Modulating Room-Temperature Phosphorescence through the Synergistic Effect of Heavy-Atom Effect and Halogen Bonding
mediaposted on 16.07.2021, 15:04 by Liming Lai, Bing Fang, Mingyu Fan, Wenyu Cheng, Meizhen Yin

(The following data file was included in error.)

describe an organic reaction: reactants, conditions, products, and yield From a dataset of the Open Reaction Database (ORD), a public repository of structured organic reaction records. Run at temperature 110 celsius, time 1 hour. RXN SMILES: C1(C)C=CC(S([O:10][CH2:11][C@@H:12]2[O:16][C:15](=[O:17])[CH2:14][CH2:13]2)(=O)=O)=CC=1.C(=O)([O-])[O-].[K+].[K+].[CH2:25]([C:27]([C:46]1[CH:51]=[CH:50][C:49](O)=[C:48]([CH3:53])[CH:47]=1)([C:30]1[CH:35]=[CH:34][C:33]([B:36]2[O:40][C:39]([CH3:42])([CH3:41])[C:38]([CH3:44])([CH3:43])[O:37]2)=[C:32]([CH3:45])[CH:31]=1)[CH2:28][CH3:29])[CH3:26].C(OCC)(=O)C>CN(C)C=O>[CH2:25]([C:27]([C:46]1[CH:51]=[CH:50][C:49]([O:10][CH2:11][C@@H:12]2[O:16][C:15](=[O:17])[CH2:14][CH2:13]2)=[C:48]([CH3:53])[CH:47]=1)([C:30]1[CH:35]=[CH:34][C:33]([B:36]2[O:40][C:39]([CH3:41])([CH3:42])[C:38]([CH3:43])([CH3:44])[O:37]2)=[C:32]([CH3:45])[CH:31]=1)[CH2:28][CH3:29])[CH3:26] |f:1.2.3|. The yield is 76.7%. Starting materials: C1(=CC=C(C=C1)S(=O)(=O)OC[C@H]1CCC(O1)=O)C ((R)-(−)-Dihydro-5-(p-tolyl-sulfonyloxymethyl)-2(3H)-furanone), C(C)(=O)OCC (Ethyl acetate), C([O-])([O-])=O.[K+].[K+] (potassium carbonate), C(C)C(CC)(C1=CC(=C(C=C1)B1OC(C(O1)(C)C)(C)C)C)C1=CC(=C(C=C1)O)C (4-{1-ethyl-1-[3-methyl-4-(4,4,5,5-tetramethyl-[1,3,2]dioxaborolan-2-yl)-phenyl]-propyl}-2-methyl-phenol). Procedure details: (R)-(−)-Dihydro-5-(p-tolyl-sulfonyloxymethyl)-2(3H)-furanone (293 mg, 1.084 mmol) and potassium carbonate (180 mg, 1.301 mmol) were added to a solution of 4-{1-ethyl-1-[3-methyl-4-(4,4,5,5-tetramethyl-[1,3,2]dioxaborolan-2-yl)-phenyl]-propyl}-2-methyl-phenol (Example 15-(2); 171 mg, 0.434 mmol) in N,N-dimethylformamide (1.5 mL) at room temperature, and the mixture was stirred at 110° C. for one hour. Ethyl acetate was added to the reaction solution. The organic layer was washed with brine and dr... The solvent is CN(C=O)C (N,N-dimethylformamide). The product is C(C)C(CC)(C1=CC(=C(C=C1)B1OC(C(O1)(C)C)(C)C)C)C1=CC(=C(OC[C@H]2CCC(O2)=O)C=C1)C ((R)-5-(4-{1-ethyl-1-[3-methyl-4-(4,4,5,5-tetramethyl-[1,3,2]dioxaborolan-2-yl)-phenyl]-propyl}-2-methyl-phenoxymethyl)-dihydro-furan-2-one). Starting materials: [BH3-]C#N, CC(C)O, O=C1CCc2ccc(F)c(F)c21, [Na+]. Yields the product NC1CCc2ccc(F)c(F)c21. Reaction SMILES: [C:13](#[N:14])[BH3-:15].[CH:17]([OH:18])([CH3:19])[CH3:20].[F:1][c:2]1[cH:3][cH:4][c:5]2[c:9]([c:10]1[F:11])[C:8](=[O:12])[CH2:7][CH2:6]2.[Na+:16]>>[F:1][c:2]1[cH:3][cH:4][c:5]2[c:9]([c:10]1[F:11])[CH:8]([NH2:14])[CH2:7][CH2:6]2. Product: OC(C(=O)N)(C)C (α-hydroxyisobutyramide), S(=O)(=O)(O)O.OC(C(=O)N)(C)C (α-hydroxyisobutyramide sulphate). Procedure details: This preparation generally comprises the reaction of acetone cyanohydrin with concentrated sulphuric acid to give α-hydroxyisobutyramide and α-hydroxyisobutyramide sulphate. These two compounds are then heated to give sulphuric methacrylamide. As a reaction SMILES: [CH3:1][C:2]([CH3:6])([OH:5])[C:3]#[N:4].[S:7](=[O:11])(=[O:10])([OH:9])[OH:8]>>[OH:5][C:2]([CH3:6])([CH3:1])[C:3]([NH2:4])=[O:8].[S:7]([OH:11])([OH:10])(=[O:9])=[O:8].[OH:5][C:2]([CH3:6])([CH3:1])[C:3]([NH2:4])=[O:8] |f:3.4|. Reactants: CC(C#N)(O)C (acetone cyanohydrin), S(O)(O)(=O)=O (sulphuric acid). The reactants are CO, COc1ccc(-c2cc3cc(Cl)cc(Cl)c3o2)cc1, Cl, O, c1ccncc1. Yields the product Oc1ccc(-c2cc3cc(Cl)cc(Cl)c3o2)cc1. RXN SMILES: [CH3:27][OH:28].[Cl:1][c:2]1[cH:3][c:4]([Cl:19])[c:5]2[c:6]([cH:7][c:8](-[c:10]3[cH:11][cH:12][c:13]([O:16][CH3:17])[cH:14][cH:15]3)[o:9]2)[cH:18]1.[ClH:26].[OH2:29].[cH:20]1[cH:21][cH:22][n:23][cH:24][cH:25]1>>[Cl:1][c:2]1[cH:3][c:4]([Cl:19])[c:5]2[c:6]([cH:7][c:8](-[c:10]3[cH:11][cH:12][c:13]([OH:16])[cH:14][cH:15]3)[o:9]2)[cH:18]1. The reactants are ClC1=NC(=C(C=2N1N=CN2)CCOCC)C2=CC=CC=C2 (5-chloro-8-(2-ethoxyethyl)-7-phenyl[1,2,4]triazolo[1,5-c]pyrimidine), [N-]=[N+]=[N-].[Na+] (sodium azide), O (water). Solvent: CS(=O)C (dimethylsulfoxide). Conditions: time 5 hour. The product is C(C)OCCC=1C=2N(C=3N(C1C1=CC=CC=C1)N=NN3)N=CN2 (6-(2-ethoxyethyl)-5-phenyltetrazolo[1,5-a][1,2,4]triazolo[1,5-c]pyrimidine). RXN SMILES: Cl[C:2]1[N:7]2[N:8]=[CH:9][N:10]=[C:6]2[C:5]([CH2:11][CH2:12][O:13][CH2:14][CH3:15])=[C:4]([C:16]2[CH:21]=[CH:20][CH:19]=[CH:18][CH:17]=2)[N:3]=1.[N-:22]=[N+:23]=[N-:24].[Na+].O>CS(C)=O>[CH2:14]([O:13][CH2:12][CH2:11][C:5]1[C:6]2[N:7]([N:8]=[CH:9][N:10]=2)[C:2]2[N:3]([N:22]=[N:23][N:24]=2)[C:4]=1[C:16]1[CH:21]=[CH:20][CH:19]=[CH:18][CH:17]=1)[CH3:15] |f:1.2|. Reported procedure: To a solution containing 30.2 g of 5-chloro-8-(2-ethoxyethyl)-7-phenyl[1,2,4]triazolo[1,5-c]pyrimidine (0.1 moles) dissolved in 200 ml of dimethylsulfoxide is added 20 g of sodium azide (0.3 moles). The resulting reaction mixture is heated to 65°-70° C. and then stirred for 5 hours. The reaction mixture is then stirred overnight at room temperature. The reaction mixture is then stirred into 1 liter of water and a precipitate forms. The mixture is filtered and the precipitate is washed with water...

Organic room-temperature phosphorescence (RTP) materials have been paid great attention for their promising applications in anticounterfeiting, optical device, and bioimaging. However, owing to inefficient intersystem crossing (ISC), it still remains a challenge to develop organic RTP materials with both high quantum yields (Φp) and long lifetime (τp). Herein, a reasonable strategy is presented to modulate and balance the Φp and τp through the synergy effect of halogen bonding and heavy-atom effect (HAE). Modulated RTP properties are successfully achieved by the introduction of halogen atoms into 4-(9-H-carbazol-9-yl) benzonitrile due to enhanced ISC. Especially, CzBzBr shows the highest Φp of 23.50% and CzBzCl exhibits the longest τp of 607.4 ms. The excessive HAE of the bromine atom decreases the τp of CzBzBr, while moderate HAE of the chlorine atom endows CzBzCl with both high Φp and long τp. In addition, the halogen bondings lead to specific halogen-mediated molecular cluster packing, further suppressing nonradiative transition for ultralong RTP emission. Through simple physical co-crystallization with adjusting the mass ratio of CzBzCl/CzBzBr, co-crystals with modulated RTP properties and white-light emission phenomena are obtained. Our study provides a rationale method to develop modulated high-efficiency RTP materials, which will expand their practical applications.